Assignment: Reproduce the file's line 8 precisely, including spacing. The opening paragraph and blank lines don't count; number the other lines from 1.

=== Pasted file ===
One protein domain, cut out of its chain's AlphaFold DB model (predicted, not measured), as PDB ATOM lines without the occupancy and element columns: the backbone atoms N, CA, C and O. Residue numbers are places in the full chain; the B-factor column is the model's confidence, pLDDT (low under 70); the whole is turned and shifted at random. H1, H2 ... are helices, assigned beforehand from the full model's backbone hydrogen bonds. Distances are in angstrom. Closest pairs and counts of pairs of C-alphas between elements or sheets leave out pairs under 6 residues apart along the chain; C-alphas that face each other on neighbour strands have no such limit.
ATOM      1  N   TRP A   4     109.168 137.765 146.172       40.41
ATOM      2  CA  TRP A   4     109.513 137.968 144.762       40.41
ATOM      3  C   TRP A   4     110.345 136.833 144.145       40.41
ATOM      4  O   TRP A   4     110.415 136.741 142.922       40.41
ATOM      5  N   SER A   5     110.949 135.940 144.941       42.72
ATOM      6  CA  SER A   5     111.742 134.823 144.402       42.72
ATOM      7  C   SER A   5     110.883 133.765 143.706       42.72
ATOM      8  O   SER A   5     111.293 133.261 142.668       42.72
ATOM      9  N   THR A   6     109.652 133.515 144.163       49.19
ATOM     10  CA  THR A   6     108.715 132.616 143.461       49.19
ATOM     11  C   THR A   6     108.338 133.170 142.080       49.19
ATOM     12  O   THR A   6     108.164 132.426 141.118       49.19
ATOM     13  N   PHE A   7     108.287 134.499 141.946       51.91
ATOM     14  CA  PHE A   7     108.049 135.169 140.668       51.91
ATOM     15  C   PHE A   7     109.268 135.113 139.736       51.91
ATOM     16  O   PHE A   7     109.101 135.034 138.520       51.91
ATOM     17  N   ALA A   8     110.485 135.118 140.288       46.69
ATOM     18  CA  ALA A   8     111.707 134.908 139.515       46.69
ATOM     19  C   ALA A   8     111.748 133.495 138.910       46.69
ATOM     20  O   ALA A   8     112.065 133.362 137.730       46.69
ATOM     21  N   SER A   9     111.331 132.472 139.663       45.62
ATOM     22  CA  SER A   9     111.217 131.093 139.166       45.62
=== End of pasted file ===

ATOM      8  O   SER A   5     111.293 133.261 142.668       42.72